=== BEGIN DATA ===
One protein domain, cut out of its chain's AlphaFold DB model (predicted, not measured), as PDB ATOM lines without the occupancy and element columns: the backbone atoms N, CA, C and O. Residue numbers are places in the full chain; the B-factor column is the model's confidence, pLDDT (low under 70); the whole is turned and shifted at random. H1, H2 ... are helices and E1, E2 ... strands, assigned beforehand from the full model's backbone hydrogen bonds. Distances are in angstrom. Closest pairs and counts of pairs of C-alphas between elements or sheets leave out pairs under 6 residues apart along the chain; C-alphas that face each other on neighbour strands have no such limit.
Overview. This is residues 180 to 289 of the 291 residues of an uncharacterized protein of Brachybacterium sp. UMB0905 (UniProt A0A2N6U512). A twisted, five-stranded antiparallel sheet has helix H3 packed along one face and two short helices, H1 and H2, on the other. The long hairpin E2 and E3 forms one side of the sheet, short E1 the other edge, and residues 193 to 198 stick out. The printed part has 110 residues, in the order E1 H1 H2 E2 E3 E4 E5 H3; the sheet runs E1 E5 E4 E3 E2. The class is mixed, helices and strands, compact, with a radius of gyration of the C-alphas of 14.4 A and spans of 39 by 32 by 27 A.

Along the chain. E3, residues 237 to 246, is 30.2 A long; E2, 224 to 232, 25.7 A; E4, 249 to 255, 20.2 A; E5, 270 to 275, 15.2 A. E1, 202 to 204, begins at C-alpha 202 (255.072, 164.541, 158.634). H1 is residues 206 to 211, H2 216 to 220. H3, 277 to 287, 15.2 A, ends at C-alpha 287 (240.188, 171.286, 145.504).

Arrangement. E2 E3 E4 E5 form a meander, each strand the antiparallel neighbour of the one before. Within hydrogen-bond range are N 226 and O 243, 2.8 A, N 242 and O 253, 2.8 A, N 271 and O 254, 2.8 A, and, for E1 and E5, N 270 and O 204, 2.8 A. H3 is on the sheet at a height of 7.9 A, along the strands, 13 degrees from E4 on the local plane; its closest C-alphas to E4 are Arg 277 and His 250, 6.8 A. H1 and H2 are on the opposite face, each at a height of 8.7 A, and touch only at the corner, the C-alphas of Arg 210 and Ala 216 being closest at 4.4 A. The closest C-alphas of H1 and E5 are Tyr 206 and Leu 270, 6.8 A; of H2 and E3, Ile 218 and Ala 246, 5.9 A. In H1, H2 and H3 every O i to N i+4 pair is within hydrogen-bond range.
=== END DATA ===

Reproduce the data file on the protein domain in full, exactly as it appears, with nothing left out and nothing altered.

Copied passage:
One protein domain, cut out of its chain's AlphaFold DB model (predicted, not measured), as PDB ATOM lines without the occupancy and element columns: the backbone atoms N, CA, C and O. Residue numbers are places in the full chain; the B-factor column is the model's confidence, pLDDT (low under 70); the whole is turned and shifted at random. H1, H2 ... are helices and E1, E2 ... strands, assigned beforehand from the full model's backbone hydrogen bonds. Distances are in angstrom. Closest pairs and counts of pairs of C-alphas between elements or sheets leave out pairs under 6 residues apart along the chain; C-alphas that face each other on neighbour strands have no such limit.
Overview. This is residues 180 to 289 of the 291 residues of an uncharacterized protein of Brachybacterium sp. UMB0905 (UniProt A0A2N6U512). A twisted, five-stranded antiparallel sheet has helix H3 packed along one face and two short helices, H1 and H2, on the other. The long hairpin E2 and E3 forms one side of the sheet, short E1 the other edge, and residues 193 to 198 stick out. The printed part has 110 residues, in the order E1 H1 H2 E2 E3 E4 E5 H3; the sheet runs E1 E5 E4 E3 E2. The class is mixed, helices and strands, compact, with a radius of gyration of the C-alphas of 14.4 A and spans of 39 by 32 by 27 A.

Along the chain. E3, residues 237 to 246, is 30.2 A long; E2, 224 to 232, 25.7 A; E4, 249 to 255, 20.2 A; E5, 270 to 275, 15.2 A. E1, 202 to 204, begins at C-alpha 202 (255.072, 164.541, 158.634). H1 is residues 206 to 211, H2 216 to 220. H3, 277 to 287, 15.2 A, ends at C-alpha 287 (240.188, 171.286, 145.504).

Arrangement. E2 E3 E4 E5 form a meander, each strand the antiparallel neighbour of the one before. Within hydrogen-bond range are N 226 and O 243, 2.8 A, N 242 and O 253, 2.8 A, N 271 and O 254, 2.8 A, and, for E1 and E5, N 270 and O 204, 2.8 A. H3 is on the sheet at a height of 7.9 A, along the strands, 13 degrees from E4 on the local plane; its closest C-alphas to E4 are Arg 277 and His 250, 6.8 A. H1 and H2 are on the opposite face, each at a height of 8.7 A, and touch only at the corner, the C-alphas of Arg 210 and Ala 216 being closest at 4.4 A. The closest C-alphas of H1 and E5 are Tyr 206 and Leu 270, 6.8 A; of H2 and E3, Ile 218 and Ala 246, 5.9 A. In H1, H2 and H3 every O i to N i+4 pair is within hydrogen-bond range.